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Abathur

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Abatur
Abatur (sometimes called Abathur, Yawar and the Ancient of Days) is the third of four emanations from the supreme, unknowable deity in the Mandaean religion. His name translates as the "father of the Uthre", the Mandaean name for celestial beings. His usual epithet is the Ancient (Atiga) and he is also called the deeply hidden and guarded. He is described as being the last son of the Second Life, or Yoshamin, the most important figure in Mandaean religion and the one from whom they took their name.

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Encyclopedia Mythica Dictionary

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Abathur
[Persian] In old-Iranian mythology, a creature that acts as the judge of the dead. His name means something like 'he with the scales'. He weighs the souls of the departed and/or their deeds and determines accordingly if they are to be send to heaven or to the underworld. Among the ancient peoples of southern Iraq and southwest Iran, Abathur personifies the 'third life'.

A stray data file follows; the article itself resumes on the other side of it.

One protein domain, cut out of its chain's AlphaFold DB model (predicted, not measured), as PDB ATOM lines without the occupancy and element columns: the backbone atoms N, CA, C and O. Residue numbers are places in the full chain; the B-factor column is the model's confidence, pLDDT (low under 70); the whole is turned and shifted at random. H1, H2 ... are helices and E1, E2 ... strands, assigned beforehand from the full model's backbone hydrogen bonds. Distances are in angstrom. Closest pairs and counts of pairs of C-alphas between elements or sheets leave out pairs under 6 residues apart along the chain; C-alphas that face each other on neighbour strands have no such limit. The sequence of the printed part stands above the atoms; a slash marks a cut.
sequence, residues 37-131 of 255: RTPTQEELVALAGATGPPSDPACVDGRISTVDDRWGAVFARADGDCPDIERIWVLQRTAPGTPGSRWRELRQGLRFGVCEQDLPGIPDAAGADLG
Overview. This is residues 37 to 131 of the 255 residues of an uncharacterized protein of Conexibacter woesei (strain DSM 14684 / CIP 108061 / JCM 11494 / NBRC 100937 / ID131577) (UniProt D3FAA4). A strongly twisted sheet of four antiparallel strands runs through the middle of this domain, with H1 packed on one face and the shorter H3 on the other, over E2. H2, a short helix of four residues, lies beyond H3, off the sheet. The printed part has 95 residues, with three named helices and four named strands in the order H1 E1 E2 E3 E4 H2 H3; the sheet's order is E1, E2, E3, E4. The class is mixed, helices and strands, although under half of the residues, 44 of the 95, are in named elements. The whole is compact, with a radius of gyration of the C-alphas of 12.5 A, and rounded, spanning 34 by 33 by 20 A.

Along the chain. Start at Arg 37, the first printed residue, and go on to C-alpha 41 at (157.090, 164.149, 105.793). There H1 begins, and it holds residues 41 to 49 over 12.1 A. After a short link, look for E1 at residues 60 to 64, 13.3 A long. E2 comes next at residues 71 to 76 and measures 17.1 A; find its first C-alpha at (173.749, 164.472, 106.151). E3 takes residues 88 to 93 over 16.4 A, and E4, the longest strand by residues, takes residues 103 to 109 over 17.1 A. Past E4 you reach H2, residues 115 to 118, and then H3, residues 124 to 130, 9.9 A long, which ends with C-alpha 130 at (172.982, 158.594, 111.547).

Rakefet Dictionary

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Abathur
Abathur (Gnostic) [from Hebrew 'ab father] In the Nazarene or Bardesanian system, the father of the Demiurgus or architect of the visible universe. In the Codex Nazaraeus, Abathur opens a gate, walks to the dark water (chaos), and looks down into it. The darkness reflects his image, and a son is formed who becomes the Logos or Demiurge, Ptahil or Fetahil. After Ptahil finishes his work he reascends to his father.
Abathur, a mystery-figure, is sometimes called the Third Life, equivalent to the Third Logos because first of the third triad of "lives" in the Nazarene system, which correspond to the three Logoi. He is analogous to the Ancient of Days of the Qabbalah, the Hindu Narayana, and the Christian Holy Spirit, while his ideal counterpart is Abathur Rama (lofty Abathur). As weigher of souls after death, Abathur is equated with Thoth, lord of the scales in the Egyptian Book of the Dead.


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